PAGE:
You couldn’t copy him completely. (laughs)
It didn’t sound as if I’d departed from the original music naturally. Relatively speaking, I have confidence when it comes to music, but I realized there are some types of music I can’t manage! (laughs)
That’s a funny story. It says something about Wii Music, I think.
I suppose it does.
Lastly, I’d like each of you to say something to everyone eagerly awaiting the release. Let’s start with you this time, Wada-san. (laughs)
OK, uh, going first is hard, too. (everyone laughs) Let’s see… We’ve tested it on someone who stinks at music (points to Morii), and even he enjoyed it (laughs) so I hope Wii Music gives everyone a chance to enjoy getting to know music.
I’d like to finish this up as a designer (laughs) so…I’d like everyone to pay attention to all the work we put into aspects of the game such as Mii movement, the sets and the camera angles during performances. It’s mainly a music game, but we really went all out on some of that stuff.
OK, Totaka-san? Any final comments on your directorial debut?
Oh, it is my directorial debut! (laughs) Hmm… I’ve always hoped this game would serve as the starting point for new encounters with music. I think there’s a connection between the fun I have playing this game and the enjoyment I get out of playing a real musical instrument so I’m not exaggerating when I say Wii Music could lead you to take up a real musical instrument. I sincerely hope people who have given up on music or think they’re not the type to play an instrument will play this game.You know how when you were a little kid and you saw a musical instrument you’d bang on it or randomly blow through it? I hope this game reawakens that desire in you.
I like that. When you see someone skilfully playing an instrument that you can’t play, you feel jealous and think, ‘Man, that must feel good…’ With this game, you’ll be able to experience some of that good feeling for yourself.Even if you’re someone who can play an instrument relatively well, time is limited, so it’s difficult to learn many instruments well, but this game will allow you to learn how it feels to play dozens of musical instruments, opening up enormous rewards in return for even the most modest effort. I think that’s the best part of this game.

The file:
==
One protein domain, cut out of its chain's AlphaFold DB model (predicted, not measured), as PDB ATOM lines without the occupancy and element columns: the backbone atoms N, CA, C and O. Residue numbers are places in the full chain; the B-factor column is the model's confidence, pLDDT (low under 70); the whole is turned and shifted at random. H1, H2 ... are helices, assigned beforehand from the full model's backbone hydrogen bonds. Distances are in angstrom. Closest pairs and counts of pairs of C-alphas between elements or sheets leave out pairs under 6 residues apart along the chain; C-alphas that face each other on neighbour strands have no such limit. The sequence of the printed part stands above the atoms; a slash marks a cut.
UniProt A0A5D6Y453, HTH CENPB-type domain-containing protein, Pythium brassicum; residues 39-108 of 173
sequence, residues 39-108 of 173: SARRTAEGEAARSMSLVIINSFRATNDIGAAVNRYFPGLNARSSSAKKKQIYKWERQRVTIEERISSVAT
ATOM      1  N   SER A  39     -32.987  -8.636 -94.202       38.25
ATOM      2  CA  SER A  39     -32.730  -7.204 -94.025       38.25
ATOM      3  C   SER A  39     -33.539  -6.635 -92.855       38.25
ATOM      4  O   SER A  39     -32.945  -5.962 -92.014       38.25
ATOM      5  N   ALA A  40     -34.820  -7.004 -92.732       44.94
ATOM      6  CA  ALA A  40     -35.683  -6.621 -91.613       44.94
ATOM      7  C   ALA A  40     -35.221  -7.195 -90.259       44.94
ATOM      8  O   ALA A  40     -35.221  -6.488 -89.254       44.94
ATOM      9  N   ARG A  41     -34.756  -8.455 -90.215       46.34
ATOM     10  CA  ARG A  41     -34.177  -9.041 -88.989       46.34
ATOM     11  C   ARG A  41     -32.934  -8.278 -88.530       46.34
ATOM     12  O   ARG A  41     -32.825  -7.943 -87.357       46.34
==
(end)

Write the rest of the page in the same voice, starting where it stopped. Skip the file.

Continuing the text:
I hope Wii Music brings more music into everyone’s lives.
I feel the same way.
Can I say something else? I completely forgot to mention it earlier, but this game has a drum mode. You can take some pretty serious drum lessons (*) using both your arms and legs on the Wii Balance Board.
Oh, that’s right.
Some staff members and I were going through the lessons in order, and since hardly any of us had any experience on the drums, we had a lot of trouble at first.
Because each limb has to keep its own rhythm.
Right. It’s really hard! Most of us were sure we’d never get it, but everyone gradually got better. In the end, nearly everyone had made it through all the lessons!
Huh? You mean to tell me that even though no one had any training in the drums or had the coordination at first, everyone mastered the lessons?
Yeah, and there’s more.
After that, I wondered if they would be able to play real drums so we went to try a real drum set in our company music recording studio on the basement floor of our office.
No way! How did it go?
I made a video recording. I had them try beats with quarter-note, eighth-note and sixteenth-note patterns, and they could do it - on real drums!
It sounds too good to be true, but it is.
They crossed their arms the right way and positioned themselves properly. That’s unimaginable for beginners!
Amazing. Maybe Wii Music is too good! (laughs)
The world’s drummer population is going to skyrocket.
Hmm…drummer population expansion? Could that be Nintendo’s mission statement ? (everyone laughs)
© 2018 Nintendo.